A CONTINUING INSPIRATION

I return to a blog written 15 years ago and find that I still feel the same!

12th September 2007

Today I attended the funeral of my Aunty Myrtle who lived to the ripe old age of 91.

What has this got to do with painting or art for that matter? Well, quite a lot as it turns out.

Myrtle’s husband Allan, my father’s brother was a potter. The story goes that he became a potter almost by accident.

When quite young he met a man who asked him if he would like a job to which Allan said yes and took the man to meet his mother who assented to this arrangement and so began a lifelong profession and I believe, passion. He was employed by Premier Potteries in Preston which manufactured a large variety of pottery products from acid jars to egg cups. He became the senior potter within a couple of years due to the death of the original potter, a Mr Dee.

One of their products was the Remued range of domestic pots such as vases and platters etc. The classic form of these Australian pots with their gum leaves, koalas and other Australian fauna as well as featuring drip glazes has made them a very collectable commodity today.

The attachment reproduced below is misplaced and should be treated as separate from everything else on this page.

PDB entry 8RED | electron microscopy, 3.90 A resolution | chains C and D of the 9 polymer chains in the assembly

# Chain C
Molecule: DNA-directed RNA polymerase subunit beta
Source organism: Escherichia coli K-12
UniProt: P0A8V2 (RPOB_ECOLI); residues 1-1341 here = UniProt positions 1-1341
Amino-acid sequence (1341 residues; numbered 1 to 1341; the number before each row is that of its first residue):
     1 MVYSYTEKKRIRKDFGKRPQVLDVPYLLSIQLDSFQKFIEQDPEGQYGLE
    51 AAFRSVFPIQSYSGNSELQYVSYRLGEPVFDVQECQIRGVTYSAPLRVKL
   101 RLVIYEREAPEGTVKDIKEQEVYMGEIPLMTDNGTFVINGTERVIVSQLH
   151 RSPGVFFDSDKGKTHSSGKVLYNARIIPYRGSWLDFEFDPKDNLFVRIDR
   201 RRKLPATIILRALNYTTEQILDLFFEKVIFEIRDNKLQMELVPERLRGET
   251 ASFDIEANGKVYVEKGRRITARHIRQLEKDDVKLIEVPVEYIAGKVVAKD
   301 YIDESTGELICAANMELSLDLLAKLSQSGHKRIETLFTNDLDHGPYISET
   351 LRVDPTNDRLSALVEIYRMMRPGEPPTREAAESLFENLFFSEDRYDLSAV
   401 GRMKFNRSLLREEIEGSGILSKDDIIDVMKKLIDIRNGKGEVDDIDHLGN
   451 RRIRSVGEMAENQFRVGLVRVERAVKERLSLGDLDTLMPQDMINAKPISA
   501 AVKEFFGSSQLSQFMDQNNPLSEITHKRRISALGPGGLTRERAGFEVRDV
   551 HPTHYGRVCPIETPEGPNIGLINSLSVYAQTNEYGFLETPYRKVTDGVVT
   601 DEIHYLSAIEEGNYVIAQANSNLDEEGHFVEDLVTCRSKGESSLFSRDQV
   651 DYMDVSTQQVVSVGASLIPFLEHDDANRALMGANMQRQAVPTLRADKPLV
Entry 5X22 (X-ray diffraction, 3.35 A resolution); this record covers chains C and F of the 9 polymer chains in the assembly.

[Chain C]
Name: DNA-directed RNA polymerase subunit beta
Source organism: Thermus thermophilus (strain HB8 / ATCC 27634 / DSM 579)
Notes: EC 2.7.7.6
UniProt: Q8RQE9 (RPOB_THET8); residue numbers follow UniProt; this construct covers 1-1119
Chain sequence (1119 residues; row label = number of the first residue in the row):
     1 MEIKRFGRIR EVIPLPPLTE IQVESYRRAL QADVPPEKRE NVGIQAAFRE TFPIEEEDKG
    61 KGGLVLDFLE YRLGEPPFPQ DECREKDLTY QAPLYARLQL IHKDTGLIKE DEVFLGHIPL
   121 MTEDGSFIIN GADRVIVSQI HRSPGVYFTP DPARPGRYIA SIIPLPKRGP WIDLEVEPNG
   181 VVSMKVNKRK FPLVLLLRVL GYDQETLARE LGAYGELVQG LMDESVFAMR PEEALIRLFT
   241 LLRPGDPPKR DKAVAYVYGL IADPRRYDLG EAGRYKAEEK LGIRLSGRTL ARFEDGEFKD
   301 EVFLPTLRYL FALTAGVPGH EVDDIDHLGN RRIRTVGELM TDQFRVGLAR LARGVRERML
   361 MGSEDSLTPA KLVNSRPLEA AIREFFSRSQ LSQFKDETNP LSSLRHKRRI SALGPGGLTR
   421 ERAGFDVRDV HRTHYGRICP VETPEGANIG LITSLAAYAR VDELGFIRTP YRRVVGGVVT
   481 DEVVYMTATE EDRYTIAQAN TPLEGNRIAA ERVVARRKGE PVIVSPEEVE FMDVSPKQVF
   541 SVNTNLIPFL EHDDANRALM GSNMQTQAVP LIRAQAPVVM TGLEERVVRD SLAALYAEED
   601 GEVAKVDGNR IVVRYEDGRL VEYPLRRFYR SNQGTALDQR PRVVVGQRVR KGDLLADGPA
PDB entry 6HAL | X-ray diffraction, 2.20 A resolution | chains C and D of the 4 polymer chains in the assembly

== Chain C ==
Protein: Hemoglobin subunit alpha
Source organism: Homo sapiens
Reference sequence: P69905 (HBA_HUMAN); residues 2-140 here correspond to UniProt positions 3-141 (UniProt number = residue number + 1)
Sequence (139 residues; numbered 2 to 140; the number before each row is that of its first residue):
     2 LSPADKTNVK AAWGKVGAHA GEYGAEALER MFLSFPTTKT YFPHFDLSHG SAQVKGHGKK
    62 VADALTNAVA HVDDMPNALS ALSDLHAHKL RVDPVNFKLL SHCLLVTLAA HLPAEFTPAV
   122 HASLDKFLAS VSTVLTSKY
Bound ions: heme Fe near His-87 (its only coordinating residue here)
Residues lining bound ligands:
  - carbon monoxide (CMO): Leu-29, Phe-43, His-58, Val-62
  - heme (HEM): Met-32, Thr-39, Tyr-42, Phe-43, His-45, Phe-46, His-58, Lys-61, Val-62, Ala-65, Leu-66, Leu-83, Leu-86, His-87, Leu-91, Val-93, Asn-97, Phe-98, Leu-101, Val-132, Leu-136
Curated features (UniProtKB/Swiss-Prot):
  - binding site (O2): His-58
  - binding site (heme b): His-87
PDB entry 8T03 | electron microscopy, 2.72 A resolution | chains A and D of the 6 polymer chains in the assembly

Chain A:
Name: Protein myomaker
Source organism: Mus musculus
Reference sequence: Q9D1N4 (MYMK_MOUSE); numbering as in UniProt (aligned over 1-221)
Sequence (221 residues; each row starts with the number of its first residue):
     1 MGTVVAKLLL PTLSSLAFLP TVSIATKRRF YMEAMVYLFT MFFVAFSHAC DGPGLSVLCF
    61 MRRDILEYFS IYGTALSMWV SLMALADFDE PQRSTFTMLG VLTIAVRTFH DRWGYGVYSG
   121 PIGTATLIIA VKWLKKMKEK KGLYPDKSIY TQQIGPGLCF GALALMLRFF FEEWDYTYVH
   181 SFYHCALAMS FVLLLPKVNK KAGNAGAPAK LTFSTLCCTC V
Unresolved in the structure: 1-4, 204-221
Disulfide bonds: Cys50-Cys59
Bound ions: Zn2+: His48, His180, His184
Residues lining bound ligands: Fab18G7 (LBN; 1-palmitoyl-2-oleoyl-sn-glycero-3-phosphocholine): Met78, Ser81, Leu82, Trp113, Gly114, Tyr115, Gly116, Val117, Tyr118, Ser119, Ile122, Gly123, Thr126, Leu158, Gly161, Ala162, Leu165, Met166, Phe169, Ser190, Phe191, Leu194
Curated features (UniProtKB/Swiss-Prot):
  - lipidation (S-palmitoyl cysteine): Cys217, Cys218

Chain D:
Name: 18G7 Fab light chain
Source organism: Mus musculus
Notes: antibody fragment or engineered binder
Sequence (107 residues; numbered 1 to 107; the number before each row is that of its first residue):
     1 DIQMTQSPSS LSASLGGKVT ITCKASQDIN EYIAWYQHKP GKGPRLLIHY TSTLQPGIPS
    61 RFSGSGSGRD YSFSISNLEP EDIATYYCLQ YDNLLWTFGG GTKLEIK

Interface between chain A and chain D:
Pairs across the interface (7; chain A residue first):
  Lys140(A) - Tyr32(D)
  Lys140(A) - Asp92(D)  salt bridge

Many examples now grace the collections of museums around Australia.  

SIGNED A .JAMES 1935

Myrtle also worked at the pottery and became Allan’s workmate as well as well as his wife and they worked together finally in Allan’s own business until his untimely death in 1979.

Being a good deal younger than my father Allan was more like an older brother to me than an uncle and I used to enjoy going to his factory and trying unsuccessfully to operate the potter’s wheel with Allan patiently trying to teach me.

Allan at the wheel

Alas pottery was not for me, but Allan encouraged me to paint and was an inspiration to me as a craftsman of great skill.

He often comes to mind when I am painting, particularly when I am doing the things which require the learnt skills that I have acquired from my teachers and through practice.

Alan Martin once told me that watching Max Meldrum use a paint brush was like watching a great violinist handle his instrument. Watching my uncle on the wheel or even handling a long board with dozens of pots on it in or out of the kiln gave me the same feeling.

As an examiner at one of the largest art teaching institutions in Australia Allan used to bemoan the fact that many of the skills of the practical potter were being lost as art pottery became more the norm back in the 1960’s and 1970’s. I guess that hasn’t changed all that much. I live in hope.

Don James 30th January 2022

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